One of the most interesting winter birding areas is located in Taney/Stone counties.  A winter robin roost with up to a million birds can be found near Hollister, and large roosts of both turkey and black vultures near Table Rock Lake where yellow-billed and Pacific loons have wintered in recent years.  Flocks of field sparrows are a surprise and, in January, you can run across blooming witch hazel, the state’s only winter bloomer.  Spring will soon follow.

Riverlands Environmental Development Area and the Alton Dam area on the Mississippi River just north of St. Louis are great (but frigid) spots for gulls, ducks, and other waterbirds.  Through the years the Alton Dam area has drawn winter birders to see pomeraine jaeger, Franklin’s, Bonaparte’s, Thayer’s, lesser black-backed, Iceland, slaty-backed, glaucous, Sabine’s, and greater black-backed gulls and black-legged kittiwakes.  There’s a good chance to run across a flock of Eurasian tree sparrows along the banks as you scan the river.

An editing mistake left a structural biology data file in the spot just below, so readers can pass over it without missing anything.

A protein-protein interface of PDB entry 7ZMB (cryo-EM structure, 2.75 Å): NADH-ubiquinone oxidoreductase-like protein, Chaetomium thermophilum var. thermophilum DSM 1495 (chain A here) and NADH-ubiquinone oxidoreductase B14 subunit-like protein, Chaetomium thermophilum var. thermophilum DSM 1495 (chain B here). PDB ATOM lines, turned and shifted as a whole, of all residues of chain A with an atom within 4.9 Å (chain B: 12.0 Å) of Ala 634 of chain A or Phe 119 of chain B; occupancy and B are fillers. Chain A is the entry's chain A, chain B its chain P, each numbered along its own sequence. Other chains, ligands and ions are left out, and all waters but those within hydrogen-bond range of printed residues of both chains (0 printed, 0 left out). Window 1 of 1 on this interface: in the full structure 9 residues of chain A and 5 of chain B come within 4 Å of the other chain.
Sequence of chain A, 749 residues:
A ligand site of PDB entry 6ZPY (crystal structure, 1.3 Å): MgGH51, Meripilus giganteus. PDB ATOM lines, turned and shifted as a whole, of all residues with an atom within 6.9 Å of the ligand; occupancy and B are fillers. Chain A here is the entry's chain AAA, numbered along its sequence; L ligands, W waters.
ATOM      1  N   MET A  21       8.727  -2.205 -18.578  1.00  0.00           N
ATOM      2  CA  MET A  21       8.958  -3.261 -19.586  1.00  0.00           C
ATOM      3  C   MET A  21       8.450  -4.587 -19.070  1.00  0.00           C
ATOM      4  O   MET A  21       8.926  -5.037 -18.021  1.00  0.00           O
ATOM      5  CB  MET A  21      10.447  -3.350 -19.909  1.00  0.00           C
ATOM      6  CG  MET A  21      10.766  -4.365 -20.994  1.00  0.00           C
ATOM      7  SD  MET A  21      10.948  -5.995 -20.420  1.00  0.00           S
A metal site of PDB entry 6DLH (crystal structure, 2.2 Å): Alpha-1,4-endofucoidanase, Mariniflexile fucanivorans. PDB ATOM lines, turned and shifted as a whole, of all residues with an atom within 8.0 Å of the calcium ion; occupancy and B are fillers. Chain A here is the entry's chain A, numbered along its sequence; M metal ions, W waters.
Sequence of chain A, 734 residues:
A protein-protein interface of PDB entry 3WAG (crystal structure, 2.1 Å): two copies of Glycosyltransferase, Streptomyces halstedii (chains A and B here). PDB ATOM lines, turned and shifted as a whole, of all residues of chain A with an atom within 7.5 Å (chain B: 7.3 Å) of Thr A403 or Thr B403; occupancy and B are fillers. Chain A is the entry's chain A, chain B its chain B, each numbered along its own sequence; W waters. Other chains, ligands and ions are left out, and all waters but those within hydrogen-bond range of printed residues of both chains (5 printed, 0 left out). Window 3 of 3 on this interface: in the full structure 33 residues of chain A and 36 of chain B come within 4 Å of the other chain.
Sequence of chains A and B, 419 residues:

And what of the state’s favorite bird, the St. Louis Cardinal?  After November 1, they become dormant.  Some migrate individually back to the areas where they were fledged; others choose to loaf in the St. Louis area, becoming winter residents and joining the many wild northern cardinals that abound in St. Louis in the winter.

Like the witch hazel, they stir after January 1, beginning the renewal of a new baseball season as they work to be ready for that brief February migration to Florida and the long summer ahead. And Missouri bird watchers, too, begin to anticipate a spring renewal and the return of their favorite spring migrants.